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Parkinsonism Relat Disord. 2009 Aug;15(7):511-5. doi: 10.1016/j.parkreldis.2009.01.001. Epub 2009 Jan 31.

Involuntary emotional expression disorder (IEED) in Parkinson's disease.

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Parkinson's Disease Research, Education and Clinical Center, Philadelphia Veterans Affairs Medical Center, Philadelphia, PA, USA.



To estimate the frequency and correlates of involuntary emotional expression disorder (IEED) in Parkinson's disease (PD) using the Center for Neurologic Study-Lability Scale (CNS-LS) and recently-proposed diagnostic criteria for IEED.


IEED is characterized by uncontrollable emotional episodes, typically unrelated to or in excess of the underlying mood, and occurring with minimal or no stimulus. IEED has been reported to occur in many neurological disorders and neurodegenerative diseases, but its prevalence and correlates in PD have not been well studied. Additionally, there is no published research using recently-proposed IEED diagnostic criteria in any population.


193 patients with idiopathic PD were assessed with a neuropsychiatric battery, including the CNS-LS and the 15-item Geriatric Depression Scale (GDS-15). A subset (N=100) was also administered a diagnostic interview by a blinded rater that applied criteria for both IEED and Diagnostic and Statistical Manual of Mental Disorders (DSM-IV-TR) depressive disorders.


Applying formal diagnostic criteria, 7.0% of patients were diagnosed with IEED, and an additional 7.0% had subsyndromal IEED symptoms. Applying recommended CNS-LS cutoff scores from other populations, either 42.5% (cutoff > or =13) or 16.6% (cutoff > or =17) screened positive for IEED. Depressive symptoms were associated with higher CNS-LS scores (B[SE]=0.27[.08], P=.001) but not with a diagnosis of IEED (odds ratio=1.1, [95% CI=1.0-1.3], P=.16). The CNS-LS had poor discriminant validity for an IEED diagnosis (AUC=.79, no cutoff value with sensitivity and specificity both >60%).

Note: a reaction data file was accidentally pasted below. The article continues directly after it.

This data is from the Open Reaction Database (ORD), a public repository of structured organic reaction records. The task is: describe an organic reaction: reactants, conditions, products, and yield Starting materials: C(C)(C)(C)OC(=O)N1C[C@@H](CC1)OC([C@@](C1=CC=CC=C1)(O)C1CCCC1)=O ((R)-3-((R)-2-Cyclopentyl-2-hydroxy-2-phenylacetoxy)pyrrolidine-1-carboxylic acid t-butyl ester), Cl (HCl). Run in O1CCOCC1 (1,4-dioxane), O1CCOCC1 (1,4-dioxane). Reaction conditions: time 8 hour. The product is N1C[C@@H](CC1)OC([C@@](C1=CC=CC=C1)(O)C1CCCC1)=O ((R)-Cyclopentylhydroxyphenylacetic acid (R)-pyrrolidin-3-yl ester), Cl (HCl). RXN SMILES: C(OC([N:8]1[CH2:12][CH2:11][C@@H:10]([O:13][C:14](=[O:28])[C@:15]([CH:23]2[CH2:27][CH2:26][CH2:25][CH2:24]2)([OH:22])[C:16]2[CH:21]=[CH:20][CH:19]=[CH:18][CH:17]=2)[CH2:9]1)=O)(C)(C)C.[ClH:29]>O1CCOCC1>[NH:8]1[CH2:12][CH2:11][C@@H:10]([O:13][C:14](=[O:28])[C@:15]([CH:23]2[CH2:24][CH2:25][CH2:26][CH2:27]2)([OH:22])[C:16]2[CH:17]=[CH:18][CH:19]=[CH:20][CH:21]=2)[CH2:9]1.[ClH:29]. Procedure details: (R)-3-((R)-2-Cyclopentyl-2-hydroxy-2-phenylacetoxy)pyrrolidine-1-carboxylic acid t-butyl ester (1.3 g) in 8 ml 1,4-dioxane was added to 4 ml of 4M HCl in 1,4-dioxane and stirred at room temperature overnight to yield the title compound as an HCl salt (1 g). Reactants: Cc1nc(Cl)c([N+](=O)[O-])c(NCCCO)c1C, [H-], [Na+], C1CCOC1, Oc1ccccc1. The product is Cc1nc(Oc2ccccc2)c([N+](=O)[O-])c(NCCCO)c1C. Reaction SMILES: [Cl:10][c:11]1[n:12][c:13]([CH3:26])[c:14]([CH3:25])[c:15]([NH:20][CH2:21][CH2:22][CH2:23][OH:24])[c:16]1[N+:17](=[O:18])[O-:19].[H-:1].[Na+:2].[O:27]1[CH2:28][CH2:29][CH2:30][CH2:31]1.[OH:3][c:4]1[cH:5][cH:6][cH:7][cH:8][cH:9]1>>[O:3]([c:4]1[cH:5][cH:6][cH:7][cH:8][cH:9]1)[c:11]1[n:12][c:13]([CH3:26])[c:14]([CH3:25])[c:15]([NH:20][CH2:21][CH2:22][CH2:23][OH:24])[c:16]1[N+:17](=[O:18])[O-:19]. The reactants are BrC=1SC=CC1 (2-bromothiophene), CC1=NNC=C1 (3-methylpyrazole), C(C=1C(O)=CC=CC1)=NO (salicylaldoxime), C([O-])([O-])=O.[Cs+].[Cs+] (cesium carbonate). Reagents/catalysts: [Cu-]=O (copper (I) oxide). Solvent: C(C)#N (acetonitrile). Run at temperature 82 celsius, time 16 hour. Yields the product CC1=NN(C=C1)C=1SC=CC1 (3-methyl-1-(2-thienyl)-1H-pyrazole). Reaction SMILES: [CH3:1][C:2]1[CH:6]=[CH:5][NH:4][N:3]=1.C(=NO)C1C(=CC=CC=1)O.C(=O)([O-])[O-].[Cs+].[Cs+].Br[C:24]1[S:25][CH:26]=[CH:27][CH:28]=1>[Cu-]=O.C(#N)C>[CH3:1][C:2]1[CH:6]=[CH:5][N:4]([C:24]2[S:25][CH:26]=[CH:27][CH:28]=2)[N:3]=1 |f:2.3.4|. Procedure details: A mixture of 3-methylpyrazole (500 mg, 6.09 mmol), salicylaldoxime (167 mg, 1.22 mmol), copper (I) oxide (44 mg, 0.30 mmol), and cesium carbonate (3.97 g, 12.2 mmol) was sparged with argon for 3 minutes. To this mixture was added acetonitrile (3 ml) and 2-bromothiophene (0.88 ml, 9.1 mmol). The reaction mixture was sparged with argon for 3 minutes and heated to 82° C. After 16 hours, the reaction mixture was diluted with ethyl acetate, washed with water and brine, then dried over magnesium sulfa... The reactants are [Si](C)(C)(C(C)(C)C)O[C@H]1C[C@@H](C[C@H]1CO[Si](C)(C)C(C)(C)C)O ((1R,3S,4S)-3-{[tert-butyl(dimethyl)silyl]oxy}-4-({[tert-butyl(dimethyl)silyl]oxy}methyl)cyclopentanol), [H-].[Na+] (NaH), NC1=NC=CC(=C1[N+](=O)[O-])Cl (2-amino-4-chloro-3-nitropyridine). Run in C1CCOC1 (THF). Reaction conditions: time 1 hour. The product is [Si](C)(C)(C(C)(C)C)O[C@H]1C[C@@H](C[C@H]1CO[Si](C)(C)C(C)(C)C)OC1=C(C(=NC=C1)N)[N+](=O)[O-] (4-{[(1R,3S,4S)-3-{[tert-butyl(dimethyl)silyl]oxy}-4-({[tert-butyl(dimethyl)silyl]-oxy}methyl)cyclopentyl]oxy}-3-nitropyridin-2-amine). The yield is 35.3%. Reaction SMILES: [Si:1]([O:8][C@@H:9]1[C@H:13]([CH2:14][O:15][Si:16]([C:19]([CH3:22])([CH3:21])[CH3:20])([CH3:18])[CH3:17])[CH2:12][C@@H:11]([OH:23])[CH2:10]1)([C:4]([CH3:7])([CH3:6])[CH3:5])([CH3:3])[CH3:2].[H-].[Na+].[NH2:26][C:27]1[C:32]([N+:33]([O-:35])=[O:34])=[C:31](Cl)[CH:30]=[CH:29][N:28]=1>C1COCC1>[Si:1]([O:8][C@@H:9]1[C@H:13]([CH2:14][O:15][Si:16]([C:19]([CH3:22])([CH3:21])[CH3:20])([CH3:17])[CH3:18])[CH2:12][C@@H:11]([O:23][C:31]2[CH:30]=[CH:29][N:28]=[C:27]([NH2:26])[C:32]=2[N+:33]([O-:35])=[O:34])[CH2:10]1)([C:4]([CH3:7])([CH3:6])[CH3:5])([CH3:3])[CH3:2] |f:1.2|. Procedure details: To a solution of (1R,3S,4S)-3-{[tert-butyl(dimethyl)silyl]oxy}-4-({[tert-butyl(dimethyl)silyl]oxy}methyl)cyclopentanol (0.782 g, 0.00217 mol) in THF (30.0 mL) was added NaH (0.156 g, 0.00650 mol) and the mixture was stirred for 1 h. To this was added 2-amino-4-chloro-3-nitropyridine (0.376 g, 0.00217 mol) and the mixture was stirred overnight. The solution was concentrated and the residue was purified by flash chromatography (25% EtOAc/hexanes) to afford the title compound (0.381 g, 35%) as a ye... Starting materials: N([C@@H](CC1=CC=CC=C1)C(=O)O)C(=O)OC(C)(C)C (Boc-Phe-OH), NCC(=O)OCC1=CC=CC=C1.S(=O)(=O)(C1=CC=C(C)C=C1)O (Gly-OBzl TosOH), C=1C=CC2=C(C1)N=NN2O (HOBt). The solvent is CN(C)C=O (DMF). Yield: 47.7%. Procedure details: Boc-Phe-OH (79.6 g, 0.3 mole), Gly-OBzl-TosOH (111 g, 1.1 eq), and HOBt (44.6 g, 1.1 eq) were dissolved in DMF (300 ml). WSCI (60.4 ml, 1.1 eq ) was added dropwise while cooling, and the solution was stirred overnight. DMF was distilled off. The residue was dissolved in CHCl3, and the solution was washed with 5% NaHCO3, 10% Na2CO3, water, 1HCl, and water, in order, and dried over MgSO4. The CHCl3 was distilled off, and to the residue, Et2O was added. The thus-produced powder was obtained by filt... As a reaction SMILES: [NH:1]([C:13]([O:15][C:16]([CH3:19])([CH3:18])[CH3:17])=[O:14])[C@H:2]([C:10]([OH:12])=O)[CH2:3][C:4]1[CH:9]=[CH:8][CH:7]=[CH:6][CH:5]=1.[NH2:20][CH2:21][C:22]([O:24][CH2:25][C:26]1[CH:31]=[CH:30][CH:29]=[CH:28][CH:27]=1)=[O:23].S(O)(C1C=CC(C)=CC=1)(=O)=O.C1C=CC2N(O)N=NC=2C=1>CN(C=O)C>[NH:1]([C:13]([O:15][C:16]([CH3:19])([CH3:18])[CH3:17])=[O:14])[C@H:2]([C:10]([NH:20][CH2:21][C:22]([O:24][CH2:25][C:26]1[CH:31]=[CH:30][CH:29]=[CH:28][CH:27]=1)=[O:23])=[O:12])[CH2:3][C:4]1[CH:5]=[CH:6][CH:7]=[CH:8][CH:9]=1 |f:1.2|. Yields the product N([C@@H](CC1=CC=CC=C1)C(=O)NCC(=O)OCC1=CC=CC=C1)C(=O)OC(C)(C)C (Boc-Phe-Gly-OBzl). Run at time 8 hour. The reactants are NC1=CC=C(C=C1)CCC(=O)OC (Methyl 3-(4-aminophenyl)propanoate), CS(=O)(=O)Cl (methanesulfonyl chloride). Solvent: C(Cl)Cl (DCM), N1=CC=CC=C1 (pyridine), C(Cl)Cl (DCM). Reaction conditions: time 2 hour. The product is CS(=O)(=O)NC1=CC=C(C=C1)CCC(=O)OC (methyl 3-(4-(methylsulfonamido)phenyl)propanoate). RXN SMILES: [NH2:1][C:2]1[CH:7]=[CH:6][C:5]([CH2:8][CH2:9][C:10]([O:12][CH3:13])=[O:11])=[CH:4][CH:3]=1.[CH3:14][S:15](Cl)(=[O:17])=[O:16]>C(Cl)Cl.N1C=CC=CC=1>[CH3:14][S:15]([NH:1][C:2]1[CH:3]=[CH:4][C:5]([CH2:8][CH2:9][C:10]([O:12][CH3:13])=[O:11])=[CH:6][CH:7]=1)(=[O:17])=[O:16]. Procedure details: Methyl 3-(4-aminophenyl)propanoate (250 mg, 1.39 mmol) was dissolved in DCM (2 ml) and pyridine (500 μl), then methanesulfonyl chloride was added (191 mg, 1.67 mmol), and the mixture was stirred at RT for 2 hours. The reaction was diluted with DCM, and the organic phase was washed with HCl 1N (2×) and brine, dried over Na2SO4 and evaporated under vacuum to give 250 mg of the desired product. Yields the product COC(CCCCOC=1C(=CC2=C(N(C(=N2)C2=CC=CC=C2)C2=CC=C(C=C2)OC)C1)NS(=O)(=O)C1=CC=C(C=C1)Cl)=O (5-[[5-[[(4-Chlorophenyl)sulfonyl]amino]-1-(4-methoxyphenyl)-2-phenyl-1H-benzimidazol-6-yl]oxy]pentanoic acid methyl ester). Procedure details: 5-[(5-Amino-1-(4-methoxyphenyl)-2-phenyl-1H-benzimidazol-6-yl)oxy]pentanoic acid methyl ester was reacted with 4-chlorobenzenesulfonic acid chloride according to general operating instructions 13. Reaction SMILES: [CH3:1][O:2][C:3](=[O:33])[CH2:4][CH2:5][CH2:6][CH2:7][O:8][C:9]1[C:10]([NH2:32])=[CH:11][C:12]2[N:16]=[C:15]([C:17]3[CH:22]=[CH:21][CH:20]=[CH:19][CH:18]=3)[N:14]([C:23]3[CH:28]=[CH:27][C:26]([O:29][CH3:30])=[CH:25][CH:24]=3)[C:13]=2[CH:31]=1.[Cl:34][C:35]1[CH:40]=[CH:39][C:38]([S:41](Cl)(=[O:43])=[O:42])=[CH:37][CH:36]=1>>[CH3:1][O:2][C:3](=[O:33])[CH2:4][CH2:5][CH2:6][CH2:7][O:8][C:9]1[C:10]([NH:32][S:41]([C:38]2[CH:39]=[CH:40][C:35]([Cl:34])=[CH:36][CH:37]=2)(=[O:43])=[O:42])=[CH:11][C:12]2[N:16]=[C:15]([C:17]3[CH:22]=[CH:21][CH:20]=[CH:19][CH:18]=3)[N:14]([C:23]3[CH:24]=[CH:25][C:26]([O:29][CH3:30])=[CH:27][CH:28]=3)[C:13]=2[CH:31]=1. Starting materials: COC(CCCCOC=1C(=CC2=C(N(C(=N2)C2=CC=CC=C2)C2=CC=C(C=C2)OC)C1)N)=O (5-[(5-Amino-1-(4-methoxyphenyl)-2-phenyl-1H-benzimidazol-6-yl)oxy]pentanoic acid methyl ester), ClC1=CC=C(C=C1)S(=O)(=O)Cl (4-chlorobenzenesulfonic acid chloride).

IEED and depression are overlapping but distinct disorders in PD. IEED symptoms may occur in up to 15% of PD patients, but a disorder occurs in only half of those, suggesting that often IEED symptoms are not clinically significant in this population. The CNS-LS does not appear to be a good screening instrument for IEED in PD, in part due to its high correlation with depressive symptoms.

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